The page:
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The New International, November 1945


William Braden

Japan’s Days of Defeat

Notes of an Observer

(October 1945)


From New International, Vol. XI No. 8, November 1945, pp. 232–234.
Transcribed & marked up by Einde O’Callaghan for ETOL.


Anyone visiting Japan today sees at very first glance that it was not the atomic bomb which defeated her; she was already defeated before that. The Japanese themselves claim the B-29 did the job. Hiroshima and Nagasaki are flat, but Tokyo, Kobi, Osaka, and Yokahoma are thoroughly blasted. The incendiary bomb burned out huge areas in all these cities.

In Tokyo, miles of residential districts have been destroyed as well as the main department store section, the Ginza, and the adjourning streets and the dock areas. In Yokahoma, the famous bund, the docks, and the largest part of the home districts are in ruins. Industries have suffered even worse damage. Almost eighty per cent of the steel mills, almost eighty per cent of the chemical plants, eighty-five percent of the textile mills, and seventy per cent of the electric power plants are inoperative. The main core of Japanese industry no longer exists or is damaged very badly. The shipyards are almost 100 per cent out of commission. MacArthur has said that Japan is now a fourth rate power. The truth is that she is no power at all. What will happen to Japan will be the effect of the policies of her conquerors upon her; unless the people of Japan take their destinies into their own hands.

The Japanese themselves are very tired, war weary, passive, and hungry. People do not go to work because work seems useless. Besides, the factories and offices are bombed or burned out and business is completely disorganized. Energies are concentrated on obtaining food and clothing and a roof for the night.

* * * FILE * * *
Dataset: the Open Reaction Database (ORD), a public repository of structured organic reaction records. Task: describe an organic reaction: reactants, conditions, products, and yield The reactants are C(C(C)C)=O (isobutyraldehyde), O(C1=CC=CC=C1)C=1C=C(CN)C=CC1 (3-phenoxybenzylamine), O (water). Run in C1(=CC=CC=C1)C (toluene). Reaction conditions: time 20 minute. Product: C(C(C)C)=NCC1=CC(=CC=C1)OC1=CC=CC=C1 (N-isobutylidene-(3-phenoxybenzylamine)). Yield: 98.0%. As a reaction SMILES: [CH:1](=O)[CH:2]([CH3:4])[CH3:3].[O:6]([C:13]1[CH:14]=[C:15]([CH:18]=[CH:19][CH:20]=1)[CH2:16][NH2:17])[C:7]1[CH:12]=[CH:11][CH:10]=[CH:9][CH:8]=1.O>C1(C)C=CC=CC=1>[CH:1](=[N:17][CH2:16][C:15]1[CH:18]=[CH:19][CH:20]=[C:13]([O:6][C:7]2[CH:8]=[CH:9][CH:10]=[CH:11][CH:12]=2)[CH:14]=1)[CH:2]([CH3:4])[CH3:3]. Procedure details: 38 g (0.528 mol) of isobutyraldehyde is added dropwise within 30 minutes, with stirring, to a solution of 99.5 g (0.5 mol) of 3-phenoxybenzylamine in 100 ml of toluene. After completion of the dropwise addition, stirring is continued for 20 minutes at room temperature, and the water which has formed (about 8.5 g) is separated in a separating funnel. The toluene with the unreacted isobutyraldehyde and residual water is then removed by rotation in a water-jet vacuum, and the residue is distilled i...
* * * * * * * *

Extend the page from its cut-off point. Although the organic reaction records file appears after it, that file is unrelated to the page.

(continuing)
No Energy for Anger

There is no anger at the Americans; they are received with politeness and even welcome. There is hardly enough energy left for anger or hatred. The biggest thing that counts is that the terrible war is over and the pursuit of a means of subsistence dominates life. This passivity toward fundamental problems of politics permeates all from the richest to the poorest. Japan is on the verge of a terrible winter of starvation and homelessness. There are signs that the working class and small peasantry may organize soon to force attention to the dire needs of the people. At present the country continues in disrepair with nothing being done.

The transportation arteries are disrupted. There is almost no gasoline except for United States Army and government vehicles. Of the five hundred passenger cars on the main Tokyo suburban line only three hundred are now running, mobbed daily beyond capacity so as to make a rush hour New York subway look like an almost empty dance floor. I saw a woman’s ribs crushed while she screamed in agony. The rest of us were helpless to move the smallest fraction of an inch to alleviate the pressure or to help her. Everyone carries bundles, things to barter for food, possessions rescued from their ruined homes or black market food purchased in the country. Many people carry all their belongings on their backs. Mothers carry children, papoose fashion, in the most crowded cars having no homes in which to leave them.